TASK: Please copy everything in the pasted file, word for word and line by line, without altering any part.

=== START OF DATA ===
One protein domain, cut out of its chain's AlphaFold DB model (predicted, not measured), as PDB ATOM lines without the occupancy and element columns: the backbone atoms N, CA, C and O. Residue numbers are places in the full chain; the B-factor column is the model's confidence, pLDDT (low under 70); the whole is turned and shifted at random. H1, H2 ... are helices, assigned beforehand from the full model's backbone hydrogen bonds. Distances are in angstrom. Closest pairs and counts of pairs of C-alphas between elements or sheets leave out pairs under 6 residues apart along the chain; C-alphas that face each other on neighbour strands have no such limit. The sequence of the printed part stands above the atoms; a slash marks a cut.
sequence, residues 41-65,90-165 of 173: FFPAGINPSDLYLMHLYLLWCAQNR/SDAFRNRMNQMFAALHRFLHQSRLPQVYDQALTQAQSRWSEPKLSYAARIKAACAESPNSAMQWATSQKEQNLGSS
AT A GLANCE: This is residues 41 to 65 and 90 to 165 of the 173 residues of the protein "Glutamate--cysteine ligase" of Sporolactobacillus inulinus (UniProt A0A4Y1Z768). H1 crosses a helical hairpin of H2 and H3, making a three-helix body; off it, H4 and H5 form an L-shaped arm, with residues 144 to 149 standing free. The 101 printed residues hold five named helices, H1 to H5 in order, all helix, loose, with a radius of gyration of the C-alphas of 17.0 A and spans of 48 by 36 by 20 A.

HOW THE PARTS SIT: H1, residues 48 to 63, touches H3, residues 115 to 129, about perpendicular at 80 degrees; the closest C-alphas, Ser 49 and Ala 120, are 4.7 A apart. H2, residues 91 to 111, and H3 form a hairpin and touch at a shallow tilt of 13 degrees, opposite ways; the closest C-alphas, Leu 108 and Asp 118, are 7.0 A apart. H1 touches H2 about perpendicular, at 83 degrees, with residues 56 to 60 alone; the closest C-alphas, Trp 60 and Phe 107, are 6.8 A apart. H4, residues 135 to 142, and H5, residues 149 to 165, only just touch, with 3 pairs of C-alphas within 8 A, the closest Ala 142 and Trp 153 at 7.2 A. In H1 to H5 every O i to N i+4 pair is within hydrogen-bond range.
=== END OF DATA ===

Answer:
One protein domain, cut out of its chain's AlphaFold DB model (predicted, not measured), as PDB ATOM lines without the occupancy and element columns: the backbone atoms N, CA, C and O. Residue numbers are places in the full chain; the B-factor column is the model's confidence, pLDDT (low under 70); the whole is turned and shifted at random. H1, H2 ... are helices, assigned beforehand from the full model's backbone hydrogen bonds. Distances are in angstrom. Closest pairs and counts of pairs of C-alphas between elements or sheets leave out pairs under 6 residues apart along the chain; C-alphas that face each other on neighbour strands have no such limit. The sequence of the printed part stands above the atoms; a slash marks a cut.
sequence, residues 41-65,90-165 of 173: FFPAGINPSDLYLMHLYLLWCAQNR/SDAFRNRMNQMFAALHRFLHQSRLPQVYDQALTQAQSRWSEPKLSYAARIKAACAESPNSAMQWATSQKEQNLGSS
AT A GLANCE: This is residues 41 to 65 and 90 to 165 of the 173 residues of the protein "Glutamate--cysteine ligase" of Sporolactobacillus inulinus (UniProt A0A4Y1Z768). H1 crosses a helical hairpin of H2 and H3, making a three-helix body; off it, H4 and H5 form an L-shaped arm, with residues 144 to 149 standing free. The 101 printed residues hold five named helices, H1 to H5 in order, all helix, loose, with a radius of gyration of the C-alphas of 17.0 A and spans of 48 by 36 by 20 A.

HOW THE PARTS SIT: H1, residues 48 to 63, touches H3, residues 115 to 129, about perpendicular at 80 degrees; the closest C-alphas, Ser 49 and Ala 120, are 4.7 A apart. H2, residues 91 to 111, and H3 form a hairpin and touch at a shallow tilt of 13 degrees, opposite ways; the closest C-alphas, Leu 108 and Asp 118, are 7.0 A apart. H1 touches H2 about perpendicular, at 83 degrees, with residues 56 to 60 alone; the closest C-alphas, Trp 60 and Phe 107, are 6.8 A apart. H4, residues 135 to 142, and H5, residues 149 to 165, only just touch, with 3 pairs of C-alphas within 8 A, the closest Ala 142 and Trp 153 at 7.2 A. In H1 to H5 every O i to N i+4 pair is within hydrogen-bond range.